May 15, 2008

Gallatin's rezoning discussion draws a crowd

Talks continue on future of East Main Street rezoning
The Tennesean • May 14, 2008

Worried residents from Gallatin’s three historic districts packed the city’s Planning Commission meeting Monday night. The high attendance was attributed to a recommended zoning change for seven properties along East Main Street, the city’s eastern gateway. Planning commissioners are expected to recommend to the City Council a zoning change for five of seven properties along East Main Street to protect the adjacent historic neighborhoods from future development. Although Dick Dempsey, planning commission chair, who initially had reservations about the proposed rezoning, ultimately supported the proposal, which originally came from the city’s historic district commission.“I don’t like the city rezoning, myself. We've never done it. It doesn't mean we can’t,” Dempsey said.Neighbors in the surrounding historic areas are worried that the forthcoming development – rumored to be a Walgreens or a CVS – could devalue their properties. Concerns about landscaping buffers between the commercial venture and adjacent neighborhoods have also been raised.The zoning classification under consideration is planned general commercial, a more restrictive commercial zone that requires a master plan offering the city more control over landscaping and the kind of businesses and structures that could be included in the commercial strip, which fronts the Woodson Terrace, East Main and Main Street historic districts.Another part of the recommendation was to keep the subdivision boundaries the same for the Woodson Terrace historical district since some homeowners have been concerned about commercial development encroaching into the neighborhood.“We want to make it clearly known that if the end game is to encroach into the historic district, we’re vehemently opposed to it,” Lewanne West told planning commissioners.The zoning change is being offered as a solution for vested residents like Tom Ritchie, who also serves on the city’s historic district commission.“What’s at stake? It’s tourists’ and residents’ first impression of Gallatin from the east,” Ritchie said. “It’s the city’s core of historic properties.”Dan Hoyle, owner of the Elizabeth Allen House, now being used as the administrative offices for drug-and-alcohol rehabilitation center Pathfinders, previously tried to sell his property. The buyer backed out of the deal after discovering the home had a historic zoning overlay.Hoyle is worried that a city-initiated zoning could drive away his current potential buyer.“It can be worked out without these demands,” he said. “We currently have a new contract and we don't want to lose that one.”The zoning oversight of the Elizabeth Allen house – which is one of the seven parcels targeted for the recommended city-initiated rezoning – spurred the public outcry from neighbors in the three historic districts. In 1993, Allen requested a historic overlay on her property and asked that it be listed as a local historic landmark, and both planning commissioners and the City Council approved her request, making the residence the city’s first local historic landmark.However, because no public hearing was held in conjunction with the final approval of the zoning change, the property has reverted to an unrestricted commercial zone. It offers no protection for homeowners in the adjacent neighborhoods, where some homeowners have spent thousands renovating and maintaining historic homes.“Not requiring stringent requirements is just leaving money on the table,” West told planning commissioners. “All anyone has to do is look down the road to Franklin (Tenn.) to see the benefit of design guidelines. We want any structure that is built to blend tastefully with the adjacent neighborhood.”Developer Mark Tarver is spearheading the development deal between the owners of five properties on East Main Street and wondered if the city could put zoning changes on hold.“I’m wondering if this can wait a few months and let me bring together a plan that might satisfy everybody,” Tarver said. “We could meet with the neighboring homeowners. I already know some of their concerns. We could put together a deal that makes everybody happy.”Planning commissioners are expected to make a recommendation to the City Council at 5 p.m. Monday. This meeting is the growth-and-development advisory board’s monthly meeting. It is a week early because of the Memorial Day holiday.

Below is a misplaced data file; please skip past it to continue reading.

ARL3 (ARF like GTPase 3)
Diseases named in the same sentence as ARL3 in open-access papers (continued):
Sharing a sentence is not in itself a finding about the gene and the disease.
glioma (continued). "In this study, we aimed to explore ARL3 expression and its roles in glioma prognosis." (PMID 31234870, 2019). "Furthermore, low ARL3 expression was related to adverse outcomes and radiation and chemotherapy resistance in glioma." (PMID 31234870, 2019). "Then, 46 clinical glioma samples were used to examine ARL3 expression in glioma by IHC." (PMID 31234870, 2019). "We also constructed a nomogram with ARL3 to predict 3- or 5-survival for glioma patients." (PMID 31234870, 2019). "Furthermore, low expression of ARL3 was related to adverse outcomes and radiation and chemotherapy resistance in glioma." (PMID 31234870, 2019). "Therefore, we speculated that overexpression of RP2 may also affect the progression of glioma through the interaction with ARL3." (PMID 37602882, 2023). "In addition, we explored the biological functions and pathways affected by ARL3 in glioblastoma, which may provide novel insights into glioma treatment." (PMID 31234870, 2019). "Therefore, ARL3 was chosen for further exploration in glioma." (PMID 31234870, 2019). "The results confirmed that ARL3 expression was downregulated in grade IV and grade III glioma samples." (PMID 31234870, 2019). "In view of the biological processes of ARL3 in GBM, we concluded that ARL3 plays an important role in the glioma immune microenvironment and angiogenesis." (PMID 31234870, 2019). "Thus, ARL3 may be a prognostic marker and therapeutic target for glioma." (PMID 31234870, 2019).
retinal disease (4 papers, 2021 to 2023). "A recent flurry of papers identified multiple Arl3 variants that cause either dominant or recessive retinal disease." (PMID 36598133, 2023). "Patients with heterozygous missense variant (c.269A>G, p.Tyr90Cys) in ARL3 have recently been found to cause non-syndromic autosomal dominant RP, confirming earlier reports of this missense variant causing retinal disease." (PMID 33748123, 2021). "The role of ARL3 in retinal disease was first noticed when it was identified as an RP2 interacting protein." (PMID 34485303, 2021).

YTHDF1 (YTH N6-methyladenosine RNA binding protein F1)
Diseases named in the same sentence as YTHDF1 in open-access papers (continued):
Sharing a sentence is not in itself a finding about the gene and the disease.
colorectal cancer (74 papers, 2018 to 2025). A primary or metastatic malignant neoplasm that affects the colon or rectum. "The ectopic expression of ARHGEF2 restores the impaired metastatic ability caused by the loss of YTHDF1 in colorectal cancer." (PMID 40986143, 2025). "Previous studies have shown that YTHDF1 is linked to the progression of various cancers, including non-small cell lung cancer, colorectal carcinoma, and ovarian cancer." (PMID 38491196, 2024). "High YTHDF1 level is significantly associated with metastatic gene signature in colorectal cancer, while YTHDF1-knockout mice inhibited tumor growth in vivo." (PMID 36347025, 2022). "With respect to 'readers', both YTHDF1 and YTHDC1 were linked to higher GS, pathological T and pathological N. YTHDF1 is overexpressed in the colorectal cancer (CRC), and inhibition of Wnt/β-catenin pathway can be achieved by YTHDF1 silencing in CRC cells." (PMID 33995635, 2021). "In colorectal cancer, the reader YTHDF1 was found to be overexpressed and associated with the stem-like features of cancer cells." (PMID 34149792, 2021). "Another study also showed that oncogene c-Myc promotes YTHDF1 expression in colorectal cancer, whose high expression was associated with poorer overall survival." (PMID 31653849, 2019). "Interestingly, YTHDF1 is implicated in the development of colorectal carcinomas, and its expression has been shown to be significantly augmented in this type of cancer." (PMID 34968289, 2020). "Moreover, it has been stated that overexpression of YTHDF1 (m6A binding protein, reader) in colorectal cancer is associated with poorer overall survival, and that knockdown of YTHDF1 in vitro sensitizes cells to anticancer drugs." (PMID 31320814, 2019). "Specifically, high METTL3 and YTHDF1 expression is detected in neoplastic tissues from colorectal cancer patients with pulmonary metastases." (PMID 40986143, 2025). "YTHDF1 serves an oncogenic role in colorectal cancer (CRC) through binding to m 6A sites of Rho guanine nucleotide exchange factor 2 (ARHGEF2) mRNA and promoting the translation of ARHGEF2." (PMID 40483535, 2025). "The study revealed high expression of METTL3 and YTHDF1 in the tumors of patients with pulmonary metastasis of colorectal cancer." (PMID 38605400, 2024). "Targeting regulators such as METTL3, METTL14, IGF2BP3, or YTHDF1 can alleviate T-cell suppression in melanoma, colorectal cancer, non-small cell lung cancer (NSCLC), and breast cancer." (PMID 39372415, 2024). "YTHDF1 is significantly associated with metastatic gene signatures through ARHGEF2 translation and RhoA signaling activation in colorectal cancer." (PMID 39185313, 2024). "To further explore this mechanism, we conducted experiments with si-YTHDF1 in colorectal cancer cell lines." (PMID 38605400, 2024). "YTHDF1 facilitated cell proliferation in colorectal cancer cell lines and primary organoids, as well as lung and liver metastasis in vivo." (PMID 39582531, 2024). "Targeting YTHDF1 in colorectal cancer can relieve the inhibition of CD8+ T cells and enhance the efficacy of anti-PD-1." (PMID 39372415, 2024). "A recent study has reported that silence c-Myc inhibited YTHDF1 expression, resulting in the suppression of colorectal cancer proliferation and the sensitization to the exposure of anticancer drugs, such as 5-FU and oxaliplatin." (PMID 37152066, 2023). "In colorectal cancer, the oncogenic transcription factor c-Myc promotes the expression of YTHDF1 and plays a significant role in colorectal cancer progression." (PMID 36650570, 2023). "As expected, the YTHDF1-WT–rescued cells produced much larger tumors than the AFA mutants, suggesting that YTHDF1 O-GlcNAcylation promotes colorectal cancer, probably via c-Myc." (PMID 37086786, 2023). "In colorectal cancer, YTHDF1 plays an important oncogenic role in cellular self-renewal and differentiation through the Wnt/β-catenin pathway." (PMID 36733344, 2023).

1 comment:

Anonymous said...

I wander what the Mayor's motivation is!